OKOJ, Volume 8, No. 9

Surgical Technique Utilizing Porous Metal Augments for Acetabular Deficiencies

Dr. Berend and his team perform a revision total hip replacement in a 72-year-old woman who had undergone primary total hip arthroplasty for osteoarthritis. She had experienced multiple dislocations and was treated with combinations of closed reductions and revision of the acetabulum. She later developed a loose cup with superior migration that was causing her pain. This particular patient's condition was further complicated by the presence of Staphylococcus aureus in her hip. The goals of the surgery were to restore the anatomic hip center, achieve cup stability, and decrease the risk of postsurgical dislocation by the utilization of a large femoral head. Dr. Berend describes his surgical approach and demonstrates acetabular preparation, trialing of the cup and acetabular augment, positioning of the augment, bone grafting, "unitization" of the augment and cup; final cup insertion and fixation; and trialing of the reconstruction.

    • Keywords:
    • Revision total hip arthroplasty

    • revision total hip replacement

    • acetabular deficiency

    • porous metal acetabular augment

    • Subspecialty:
    • Adult Reconstruction

Shoulder Resurfacing Arthroplasty: Current Concepts

Humeral head resurfacing arthroplasty has been shown to be an effective, bone-preserving alternative to traditional shoulder replacement in the treatment of a variety of arthritic conditions of the shoulder. Advantages of humeral resurfacing arthroplasty over standard shoulder replacement using stemmed implants are numerous. In addition to preserving bone stock and cartilage, resurfacing arthroplasty can be done quicker, with less blood loss, and with fewer postoperative complications. Normal anatomy is maintained and no changes in inclination, version, or offset are required. Resurfacing arthroplasty also allows for a straightforward revision to a conventional total shoulder replacement if necessary. The ideal patient is young, with isolated humeral head chondrosis and an intact glenoid. Contraindications include inadequate bone stock and infection, and the joint as a whole must be relatively free of arthritis.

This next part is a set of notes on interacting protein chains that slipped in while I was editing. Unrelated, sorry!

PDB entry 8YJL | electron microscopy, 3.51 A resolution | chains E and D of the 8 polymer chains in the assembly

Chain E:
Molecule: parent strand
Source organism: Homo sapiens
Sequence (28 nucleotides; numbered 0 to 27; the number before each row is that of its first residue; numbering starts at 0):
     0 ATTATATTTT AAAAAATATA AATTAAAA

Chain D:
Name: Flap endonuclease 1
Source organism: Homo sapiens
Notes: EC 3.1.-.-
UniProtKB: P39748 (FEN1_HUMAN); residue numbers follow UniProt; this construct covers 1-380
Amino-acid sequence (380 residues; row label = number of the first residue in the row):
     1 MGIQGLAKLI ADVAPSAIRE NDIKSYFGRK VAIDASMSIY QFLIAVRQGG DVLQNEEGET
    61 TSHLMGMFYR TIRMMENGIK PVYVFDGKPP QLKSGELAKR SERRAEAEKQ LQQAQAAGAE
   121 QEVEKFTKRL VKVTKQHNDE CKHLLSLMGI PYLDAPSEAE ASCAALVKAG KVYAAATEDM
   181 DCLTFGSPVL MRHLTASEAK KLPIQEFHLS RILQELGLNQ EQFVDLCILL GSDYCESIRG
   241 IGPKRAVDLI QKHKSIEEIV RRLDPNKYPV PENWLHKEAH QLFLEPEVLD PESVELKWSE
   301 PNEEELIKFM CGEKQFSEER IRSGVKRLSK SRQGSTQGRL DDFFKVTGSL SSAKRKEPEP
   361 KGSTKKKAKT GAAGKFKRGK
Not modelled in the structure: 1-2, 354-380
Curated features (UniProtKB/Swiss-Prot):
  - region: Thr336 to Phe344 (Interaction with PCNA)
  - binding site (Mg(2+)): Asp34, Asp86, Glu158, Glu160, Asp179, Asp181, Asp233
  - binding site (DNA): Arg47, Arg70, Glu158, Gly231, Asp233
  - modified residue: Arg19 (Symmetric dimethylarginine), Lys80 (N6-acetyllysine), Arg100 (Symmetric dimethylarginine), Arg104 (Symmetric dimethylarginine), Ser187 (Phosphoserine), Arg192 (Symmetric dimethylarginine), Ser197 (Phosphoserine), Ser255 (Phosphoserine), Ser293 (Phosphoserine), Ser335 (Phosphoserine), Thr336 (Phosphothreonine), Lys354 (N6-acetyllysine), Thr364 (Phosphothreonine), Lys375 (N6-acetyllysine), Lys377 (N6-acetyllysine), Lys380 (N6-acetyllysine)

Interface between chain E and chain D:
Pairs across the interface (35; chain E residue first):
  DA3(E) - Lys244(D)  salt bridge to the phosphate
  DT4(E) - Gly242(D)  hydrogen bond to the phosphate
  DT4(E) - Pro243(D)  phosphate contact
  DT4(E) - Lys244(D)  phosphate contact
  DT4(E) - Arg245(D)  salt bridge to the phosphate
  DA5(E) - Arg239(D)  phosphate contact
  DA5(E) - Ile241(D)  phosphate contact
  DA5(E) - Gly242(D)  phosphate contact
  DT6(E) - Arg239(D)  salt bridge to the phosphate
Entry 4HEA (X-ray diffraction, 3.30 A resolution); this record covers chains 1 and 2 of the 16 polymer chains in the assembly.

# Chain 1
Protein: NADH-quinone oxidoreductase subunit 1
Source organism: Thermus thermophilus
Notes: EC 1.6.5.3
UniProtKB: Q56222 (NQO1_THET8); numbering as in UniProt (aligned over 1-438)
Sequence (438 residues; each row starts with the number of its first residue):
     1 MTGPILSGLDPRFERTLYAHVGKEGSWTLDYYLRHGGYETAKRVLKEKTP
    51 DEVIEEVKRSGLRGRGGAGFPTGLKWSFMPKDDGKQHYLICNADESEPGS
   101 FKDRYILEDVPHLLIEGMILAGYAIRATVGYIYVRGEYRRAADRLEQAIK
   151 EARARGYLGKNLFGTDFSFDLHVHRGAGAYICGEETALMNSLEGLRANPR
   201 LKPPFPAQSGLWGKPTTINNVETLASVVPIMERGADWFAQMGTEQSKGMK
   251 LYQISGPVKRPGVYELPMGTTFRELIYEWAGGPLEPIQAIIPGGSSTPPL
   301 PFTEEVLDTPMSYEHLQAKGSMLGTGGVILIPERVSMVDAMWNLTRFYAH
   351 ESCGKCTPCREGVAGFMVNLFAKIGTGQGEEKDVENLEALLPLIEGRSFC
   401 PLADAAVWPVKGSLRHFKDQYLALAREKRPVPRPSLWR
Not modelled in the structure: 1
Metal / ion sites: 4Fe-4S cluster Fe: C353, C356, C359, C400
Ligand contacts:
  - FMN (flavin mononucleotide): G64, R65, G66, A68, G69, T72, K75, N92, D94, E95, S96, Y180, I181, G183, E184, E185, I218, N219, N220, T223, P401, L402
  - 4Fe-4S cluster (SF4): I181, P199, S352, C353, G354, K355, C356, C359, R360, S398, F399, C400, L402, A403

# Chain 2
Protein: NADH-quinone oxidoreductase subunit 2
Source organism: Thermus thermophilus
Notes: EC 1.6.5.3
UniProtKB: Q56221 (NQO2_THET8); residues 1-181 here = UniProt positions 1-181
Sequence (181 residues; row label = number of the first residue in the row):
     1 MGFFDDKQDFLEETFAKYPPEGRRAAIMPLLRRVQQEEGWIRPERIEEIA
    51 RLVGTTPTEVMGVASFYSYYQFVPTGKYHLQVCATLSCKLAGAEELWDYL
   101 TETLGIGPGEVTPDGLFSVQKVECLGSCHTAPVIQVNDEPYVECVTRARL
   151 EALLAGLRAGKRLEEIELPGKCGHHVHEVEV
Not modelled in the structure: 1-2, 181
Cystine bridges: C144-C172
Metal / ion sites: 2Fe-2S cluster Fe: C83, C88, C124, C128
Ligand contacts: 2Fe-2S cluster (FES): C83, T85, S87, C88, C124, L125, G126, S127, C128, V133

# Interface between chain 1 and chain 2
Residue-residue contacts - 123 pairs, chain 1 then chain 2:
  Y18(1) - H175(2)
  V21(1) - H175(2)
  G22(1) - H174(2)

• Keywords:
    • shoulder replacement

    • shoulder resurfacing

    • resurfacing arthroplasty

    • humeral resurfacing arthroplasty

    • Humeral head resurfacing

    • humeral head resurfacing arthroplasty

    • surface replacement arthroplasty

    • cementless surface replacement arthroplasty

    • hemi-resurfacing arthroplasty of the shoulder

    • resurfacing arthroplasty of the humerus

    • Subspecialty:
    • Shoulder and Elbow

Proximal Tibial Nailing Using the Semiextended Technique

Intramedullary nailing of proximal tibia fractures has been associated with a high incidence of malalignment following osteosynthesis. Valgus malalignment has been attributed to poor endosteal fit of the implant in the widened tibial diaphysis as well as a laterally directed nail insertion angle from a medially placed starting portal. Anterior angulation has been attributed to the pull of the patellar tendon on the proximal fracture fragment when the knee is flexed during conventional tibial nailing. In this paper, we describe the use of the semiextended position, which eliminates the malalignment problems associated with conventional nailing and minimizes the risk of infection by using a relatively small incision while leaving the musculature around the fracture untouched.

    • Keywords:
    • intramedullary nailing

    • intramedullary nail fixation

    • proximal third tibial shaft fractures

    • proximal third tibia fractures

    • extra-articular proximal tibia fractures

    • nonarticular proximal tibia fractures

    • semiextended position

    • Subspecialty:
    • Trauma